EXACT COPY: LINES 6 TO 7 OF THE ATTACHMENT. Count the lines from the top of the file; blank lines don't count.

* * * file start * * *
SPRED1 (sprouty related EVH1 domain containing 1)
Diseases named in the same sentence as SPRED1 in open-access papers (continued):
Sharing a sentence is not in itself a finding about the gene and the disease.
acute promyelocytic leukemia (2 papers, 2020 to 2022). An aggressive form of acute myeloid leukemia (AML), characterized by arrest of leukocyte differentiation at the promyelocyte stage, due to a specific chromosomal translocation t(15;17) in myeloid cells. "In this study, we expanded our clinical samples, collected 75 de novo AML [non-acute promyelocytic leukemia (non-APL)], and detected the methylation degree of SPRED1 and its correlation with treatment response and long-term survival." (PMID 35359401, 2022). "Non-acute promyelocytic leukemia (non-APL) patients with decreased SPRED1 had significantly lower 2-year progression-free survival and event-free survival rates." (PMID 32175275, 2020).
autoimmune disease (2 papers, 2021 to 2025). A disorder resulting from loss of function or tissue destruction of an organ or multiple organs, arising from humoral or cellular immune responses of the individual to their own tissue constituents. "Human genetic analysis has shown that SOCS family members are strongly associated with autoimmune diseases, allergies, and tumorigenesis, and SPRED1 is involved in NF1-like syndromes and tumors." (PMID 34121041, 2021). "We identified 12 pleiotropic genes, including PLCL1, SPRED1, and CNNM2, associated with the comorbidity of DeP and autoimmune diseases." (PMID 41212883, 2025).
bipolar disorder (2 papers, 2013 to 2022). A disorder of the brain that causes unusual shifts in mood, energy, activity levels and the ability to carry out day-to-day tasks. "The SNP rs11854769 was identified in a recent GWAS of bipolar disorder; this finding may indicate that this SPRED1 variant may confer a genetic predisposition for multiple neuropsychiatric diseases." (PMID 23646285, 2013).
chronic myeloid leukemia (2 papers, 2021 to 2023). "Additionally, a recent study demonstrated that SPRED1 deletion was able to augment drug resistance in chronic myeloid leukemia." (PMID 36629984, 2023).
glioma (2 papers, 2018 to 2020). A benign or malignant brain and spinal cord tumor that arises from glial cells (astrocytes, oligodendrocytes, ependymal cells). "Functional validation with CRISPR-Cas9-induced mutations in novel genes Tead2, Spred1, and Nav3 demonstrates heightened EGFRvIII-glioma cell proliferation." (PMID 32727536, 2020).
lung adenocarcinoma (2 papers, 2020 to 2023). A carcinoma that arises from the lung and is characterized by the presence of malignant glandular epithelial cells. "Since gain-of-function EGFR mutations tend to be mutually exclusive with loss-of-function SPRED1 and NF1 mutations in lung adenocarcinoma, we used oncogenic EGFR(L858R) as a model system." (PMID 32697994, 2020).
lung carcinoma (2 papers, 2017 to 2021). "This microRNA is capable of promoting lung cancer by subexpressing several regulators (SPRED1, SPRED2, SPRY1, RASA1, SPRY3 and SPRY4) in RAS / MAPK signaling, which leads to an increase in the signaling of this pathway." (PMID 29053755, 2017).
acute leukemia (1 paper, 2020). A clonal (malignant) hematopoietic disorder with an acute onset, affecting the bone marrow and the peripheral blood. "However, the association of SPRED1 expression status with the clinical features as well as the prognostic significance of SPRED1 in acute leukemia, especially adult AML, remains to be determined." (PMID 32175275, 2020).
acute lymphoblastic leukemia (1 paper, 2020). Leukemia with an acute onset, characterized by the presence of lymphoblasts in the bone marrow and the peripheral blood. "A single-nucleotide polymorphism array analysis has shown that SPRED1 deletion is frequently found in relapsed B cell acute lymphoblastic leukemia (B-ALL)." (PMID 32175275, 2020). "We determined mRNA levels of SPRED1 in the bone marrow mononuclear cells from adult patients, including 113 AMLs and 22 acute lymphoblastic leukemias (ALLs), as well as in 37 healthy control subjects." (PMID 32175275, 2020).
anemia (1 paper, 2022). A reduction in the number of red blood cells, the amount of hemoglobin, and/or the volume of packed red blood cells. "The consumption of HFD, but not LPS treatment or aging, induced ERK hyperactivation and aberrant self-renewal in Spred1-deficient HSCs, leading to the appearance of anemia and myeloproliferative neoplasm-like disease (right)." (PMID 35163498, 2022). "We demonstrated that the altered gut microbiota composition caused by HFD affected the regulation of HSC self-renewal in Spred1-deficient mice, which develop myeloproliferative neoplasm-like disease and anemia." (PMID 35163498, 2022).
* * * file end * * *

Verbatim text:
bipolar disorder (2 papers, 2013 to 2022). A disorder of the brain that causes unusual shifts in mood, energy, activity levels and the ability to carry out day-to-day tasks. "The SNP rs11854769 was identified in a recent GWAS of bipolar disorder; this finding may indicate that this SPRED1 variant may confer a genetic predisposition for multiple neuropsychiatric diseases." (PMID 23646285, 2013).
chronic myeloid leukemia (2 papers, 2021 to 2023). "Additionally, a recent study demonstrated that SPRED1 deletion was able to augment drug resistance in chronic myeloid leukemia." (PMID 36629984, 2023).